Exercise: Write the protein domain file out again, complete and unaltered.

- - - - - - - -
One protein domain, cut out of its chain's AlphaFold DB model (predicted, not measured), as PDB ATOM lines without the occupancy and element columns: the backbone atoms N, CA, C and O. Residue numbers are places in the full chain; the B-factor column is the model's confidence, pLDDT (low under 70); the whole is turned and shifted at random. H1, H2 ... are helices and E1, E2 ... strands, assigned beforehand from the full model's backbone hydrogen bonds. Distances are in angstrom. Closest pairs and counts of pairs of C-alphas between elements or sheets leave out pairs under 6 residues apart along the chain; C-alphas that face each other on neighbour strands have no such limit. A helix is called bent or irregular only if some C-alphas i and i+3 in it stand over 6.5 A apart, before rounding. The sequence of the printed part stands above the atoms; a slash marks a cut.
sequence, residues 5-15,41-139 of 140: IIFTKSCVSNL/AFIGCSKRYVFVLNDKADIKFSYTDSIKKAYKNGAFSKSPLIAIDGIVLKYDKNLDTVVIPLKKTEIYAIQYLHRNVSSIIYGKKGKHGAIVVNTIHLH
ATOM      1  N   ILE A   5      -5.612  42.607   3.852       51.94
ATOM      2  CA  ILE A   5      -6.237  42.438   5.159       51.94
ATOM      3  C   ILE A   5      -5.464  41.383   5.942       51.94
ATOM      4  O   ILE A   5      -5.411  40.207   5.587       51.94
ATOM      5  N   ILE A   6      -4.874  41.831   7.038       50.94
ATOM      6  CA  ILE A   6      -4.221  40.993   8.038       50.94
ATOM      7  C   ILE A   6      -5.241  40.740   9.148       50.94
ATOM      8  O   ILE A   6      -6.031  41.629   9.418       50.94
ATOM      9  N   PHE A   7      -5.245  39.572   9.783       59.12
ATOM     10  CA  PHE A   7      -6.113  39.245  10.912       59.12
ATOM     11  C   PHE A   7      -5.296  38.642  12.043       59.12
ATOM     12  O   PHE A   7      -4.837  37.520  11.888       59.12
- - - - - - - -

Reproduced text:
One protein domain, cut out of its chain's AlphaFold DB model (predicted, not measured), as PDB ATOM lines without the occupancy and element columns: the backbone atoms N, CA, C and O. Residue numbers are places in the full chain; the B-factor column is the model's confidence, pLDDT (low under 70); the whole is turned and shifted at random. H1, H2 ... are helices and E1, E2 ... strands, assigned beforehand from the full model's backbone hydrogen bonds. Distances are in angstrom. Closest pairs and counts of pairs of C-alphas between elements or sheets leave out pairs under 6 residues apart along the chain; C-alphas that face each other on neighbour strands have no such limit. A helix is called bent or irregular only if some C-alphas i and i+3 in it stand over 6.5 A apart, before rounding. The sequence of the printed part stands above the atoms; a slash marks a cut.
sequence, residues 5-15,41-139 of 140: IIFTKSCVSNL/AFIGCSKRYVFVLNDKADIKFSYTDSIKKAYKNGAFSKSPLIAIDGIVLKYDKNLDTVVIPLKKTEIYAIQYLHRNVSSIIYGKKGKHGAIVVNTIHLH
ATOM      1  N   ILE A   5      -5.612  42.607   3.852       51.94
ATOM      2  CA  ILE A   5      -6.237  42.438   5.159       51.94
ATOM      3  C   ILE A   5      -5.464  41.383   5.942       51.94
ATOM      4  O   ILE A   5      -5.411  40.207   5.587       51.94
ATOM      5  N   ILE A   6      -4.874  41.831   7.038       50.94
ATOM      6  CA  ILE A   6      -4.221  40.993   8.038       50.94
ATOM      7  C   ILE A   6      -5.241  40.740   9.148       50.94
ATOM      8  O   ILE A   6      -6.031  41.629   9.418       50.94
ATOM      9  N   PHE A   7      -5.245  39.572   9.783       59.12
ATOM     10  CA  PHE A   7      -6.113  39.245  10.912       59.12
ATOM     11  C   PHE A   7      -5.296  38.642  12.043       59.12
ATOM     12  O   PHE A   7      -4.837  37.520  11.888       59.12